The Big Ten was supposed to be one of the conferences that held a big advantage with some of the changes to the recruiting cycle that took effect for the 2018 class and beyond.
If the first early signing period in college football history is any indication, those pundits were right.
Wednesday marked the start of a 72-hour early signing period for the first time in the history of organized college football recruiting. Few conferences were making the headlines that the Big Ten did on the opening day either.
As things stand, fully 13 of 14 Big Ten teams are inside the top 50 and there’s a chance that all 14 of them could end up there by the end of the early signing period on Friday.
Ohio State has the No. 1 recruiting class in the country, according to the 247Sports team rankings, nabbing three 5-star players and 16 4-star players amongst its 22-man class.
Penn State was next at No. 4 in the country, landing perhaps the biggest prospect (literally and figuratively) left to commit in the 2018 class. After a crazy saga with Ohio State and 5-star defensive end Micah Parsons, Penn State was able to pick up the pieces and get his signature on Wednesday.
It was the last piece in a 21-man class for head coach James Franklin. The Nittany Lions’ 4th-ranked class includes three 5-star players now to go along with nine 4-star players.
Penn State’s rise up the rankings has been historic as well, as Franklin’s arrival has signaled a huge increase in the level of recruiting talent brought in to Happy Valley.
In the previous four years before James Franklin came to #PennState, PSU had 17 combined 4 & 5-star signees. In the four years with Franklin, the Nittany Lions have now signed 45 four and five-star recruits.
— Bruce Feldman (@BruceFeldmanCFB) December 20, 2017
But, they weren’t the only highlights for the Big Ten East division. That’s because fellow division rivals Maryland, Michigan and Michigan State all ended up inside the top 25 of the national team rankings as of the start of the early signing period.
Michigan came in at No. 12, failing to add a single 5-star player, but hauling in eight 4-star prospects in a 19-player class.
Maryland was next, coming at No. 19 nationally, signing 24 players including three 4-star players.
Michigan State rounded out the East divisions domination of the Top 25, coming in at No. 25 with a 20-player class that included four 4-star players in the mix.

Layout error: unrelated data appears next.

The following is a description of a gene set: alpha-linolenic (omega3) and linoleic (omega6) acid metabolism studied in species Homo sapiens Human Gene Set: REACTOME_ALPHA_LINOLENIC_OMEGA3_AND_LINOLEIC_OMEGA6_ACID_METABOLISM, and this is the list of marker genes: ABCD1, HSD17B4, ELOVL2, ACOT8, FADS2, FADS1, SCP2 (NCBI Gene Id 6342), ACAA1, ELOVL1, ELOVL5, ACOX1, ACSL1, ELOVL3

But, the Big Ten’s big year didn’t just stop with the top teams in the East division either.
Minnesota’s 26-player class has them the highest rated West division team, coming in at No. 27. The Gophers have signed two 4-star players in IMG Academy guard Curtis Dunlap and Georgia wide receiver Rashod Bateman.
P.J. Fleck alos dipped in to the JUCO ranks to pull out the No. 1 dual-threat quarterback in the class, Victor Viramontes.
However, some of the devils are in the details regarding the rankings. One look at average player rankings and the Gophers are clearly benefiting from quantity over quality. Nebraska would lead the West division in average player rating to date, while both Wisconsin and Iowa also top the Gophers in that category.
The Huskers saw a once-promising class take a tumble after a coaching transition and pick up some late momentum before singing day drama. After the hire of Frost, Nebraska had just 10 players in the class and were losing the majority of its 4-star commitments.
In the end, the Huskers ended up gaining a huge commitment from 4-star quarterback Adrian Martinez and currently has a 13-player class that is likely to jump up the rankings heading in to February.
There was even drama amongst the divisions inside the Big Ten, as Ohio State strengthened its class with the steal of 4-star wide receiver Cameron Brown, a one-time Nebraska verbal commit.
The West division also saw a huge jump in recruiting from Purdue, who came in at No. 47 in Jeff Brohm’s first full recruiting cycle. That’s up from No. 72 last season and No. 80 in the final year of the Darrel Hazell era.
Even Illinois, who brought up the rear on the recruiting trail this season in the Big Ten was a step above previous efforts. While the ranking is down this season from last, there are nearly 10 fewer spots to fill too. Additionally, the Illini will land its first 4-star player of the Lovie Smith era in defensive tackle Calvin Avery out of Texas.
Things could get really interesting towards the end of the early signing period for Smith and Co., as they are in the hunt for two more 4-star players — and winning both battles will certainly change the ranking for the Illini.
Now, the question is if the Big Ten can keep that kind of staying power going forward.
With the second big change taking effect for the 2019 recruiting class, look for the Big Ten’s advantages to only increase.
Will that lead to even more competitive football? That is the ultimate question in every recruiting class, but at least the Big Ten schools are giving their best effort to make that happen on the recruiting trail.